What could be more natural than to call it Farmers Field in a city where so many fortunes were made bulldozing farmland and paving paradise, where even a vital community asset like the South Central Farm was bulldozed for no reason at all. Click here to read more.

City borrowing for NFL stadium may cost taxpayers millions
Why should Los Angeles borrow $350 million to tear down a perfectly good convention center building and rebuild it on another expensive downtown location? Click here to read more.


Grannan: Powerful “Parent” Trigger operators target vulnerable school; attack misfires Guest post by Caroline Grannan -- P.P.
Wednesday, February 2, 2011
The current hot story in education reform is California's Parent Trigger law and its deployment against high-poverty McKinley Elementary school in disadvantaged Compton, near Los Angeles. Click here to read more.

Head to Head: Should state support its 'parent trigger' law? A resounding 'Yes!'
Published: Wednesday, Feb. 2, 2011 - 12:00 am 
Last Modified: Wednesday, Feb. 2, 2011 - 8:33 am
On Tuesday, in the SacBee, Pia Lopez, a Sec Bee Columnist and Ben Boychuk of the Heartland Institute wrote this very instructive op-ed on California's Parent Trigger Law, what it is, what does, and why it should be supported.
Posted on this blog here.

Have Trigger Law – Will Organize
By Larry Sand 12/14/10 3:01 PM EST

Shoot out in Compton is the beginning of a gun fight that promises to rival anything the Wild West has ever seen.

Back in the 50s, like many kids, I was a huge fan of TV Westerns. I could not let a Gunsmoke, Have Gun-Will Travel or The Life and Legend of Wyatt Earp go by unwatched. Good guys and bad guys in white hats and black hats filled my TV landscape on a daily basis.
Click here to read more

GOVERNOR BROWN: DROP RACE TO THE TOP
Doug Lasken February 4, 2011 on Flashreport.org
[I post this as related only because Ben Austin was on the State Board until Jerry promptly booted him and supporters, upon taking office last month, and replaced them with what many would describe as very friendly and sympathetic to the CA Teacher's Union.]
In spite of California’s $25 billion deficit, we are about to pour $1.6 billion down the drain.

That’s the estimated cost of replacing the California education standards with President Obama’s Common Core Standards (CCS). The Schwarzenegger appointed State Board of Education voted last summer to make the switch in pursuit of Obama’s Race to the Top (RTTT) education grant. Our RTTT application was rejected and we will not receive a dime of the grant, but as all eyes are focused on California’s dire budget options, we are still blithely planning to spend $1.6 billion of state money on testing companies, publishers, and school staff training, for no apparent reason.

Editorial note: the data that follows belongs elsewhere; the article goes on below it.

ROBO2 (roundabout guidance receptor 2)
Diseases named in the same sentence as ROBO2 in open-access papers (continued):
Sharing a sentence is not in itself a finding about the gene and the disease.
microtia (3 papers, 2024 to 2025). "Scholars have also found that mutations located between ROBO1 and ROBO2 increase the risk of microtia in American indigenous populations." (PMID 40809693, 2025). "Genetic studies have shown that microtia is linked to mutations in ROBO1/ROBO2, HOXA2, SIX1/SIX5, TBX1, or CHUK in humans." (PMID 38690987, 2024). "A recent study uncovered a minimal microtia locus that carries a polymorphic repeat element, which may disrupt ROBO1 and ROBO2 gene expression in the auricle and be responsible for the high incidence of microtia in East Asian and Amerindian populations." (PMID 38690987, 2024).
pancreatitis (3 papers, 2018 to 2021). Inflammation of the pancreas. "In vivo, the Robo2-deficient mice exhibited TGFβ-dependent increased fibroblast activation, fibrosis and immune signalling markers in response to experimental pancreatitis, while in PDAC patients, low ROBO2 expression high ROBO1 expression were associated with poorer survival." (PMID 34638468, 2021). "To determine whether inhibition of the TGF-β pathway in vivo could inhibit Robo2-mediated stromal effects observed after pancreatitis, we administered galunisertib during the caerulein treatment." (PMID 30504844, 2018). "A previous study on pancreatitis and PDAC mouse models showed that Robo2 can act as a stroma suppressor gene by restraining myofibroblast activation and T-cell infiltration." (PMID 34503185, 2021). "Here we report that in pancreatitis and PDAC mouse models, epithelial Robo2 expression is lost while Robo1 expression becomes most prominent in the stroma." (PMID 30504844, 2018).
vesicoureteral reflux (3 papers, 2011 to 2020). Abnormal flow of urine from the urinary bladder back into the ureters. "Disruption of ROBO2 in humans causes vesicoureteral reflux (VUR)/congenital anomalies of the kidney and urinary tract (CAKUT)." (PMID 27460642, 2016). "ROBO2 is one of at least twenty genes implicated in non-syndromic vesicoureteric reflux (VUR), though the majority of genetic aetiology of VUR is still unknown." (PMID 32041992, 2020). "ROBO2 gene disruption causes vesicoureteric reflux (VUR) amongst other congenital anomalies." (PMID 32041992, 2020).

Click here to read the post
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Botched Paramilitary Police Raids: An Epidemic of "Isolated Incidents"

"If a widespread pattern of [knock-and-announce] violations were shown . . . there would be reason for grave concern." —Supreme Court Justice Anthony Kennedy, in Hudson v. Michigan, June 15, 2006. An interactive map of botched SWAT and paramilitary police raids, released in conjunction with the Cato policy paper "Overkill: The Rise of Paramilitary Police Raids," by Radley Balko. What does this map mean? How to use this map View Original Map and Database

Key

Death of an innocent. Death or injury of a police officer. Death of a nonviolent offender.
Raid on an innocent suspect. Other examples of paramilitary police excess. Unnecessary raids on doctors and sick people.
The proliferation of SWAT teams, police militarization, and the Drug War have given rise to a dramatic increase in the number of "no-knock" or "quick-knock" raids on suspected drug offenders. Because these raids are often conducted based on tips from notoriously unreliable confidential informants, police sometimes conduct SWAT-style raids on the wrong home, or on the homes of nonviolent, misdemeanor drug users. Such highly-volatile, overly confrontational tactics are bad enough when no one is hurt -- it's difficult to imagine the terror an innocent suspect or family faces when a SWAT team mistakenly breaks down their door in the middle of the night. But even more disturbing are the number of times such "wrong door" raids unnecessarily lead to the injury or death of suspects, bystanders, and police officers. Defenders of SWAT teams and paramilitary tactics say such incidents are isolated and rare. The map above aims to refute that notion.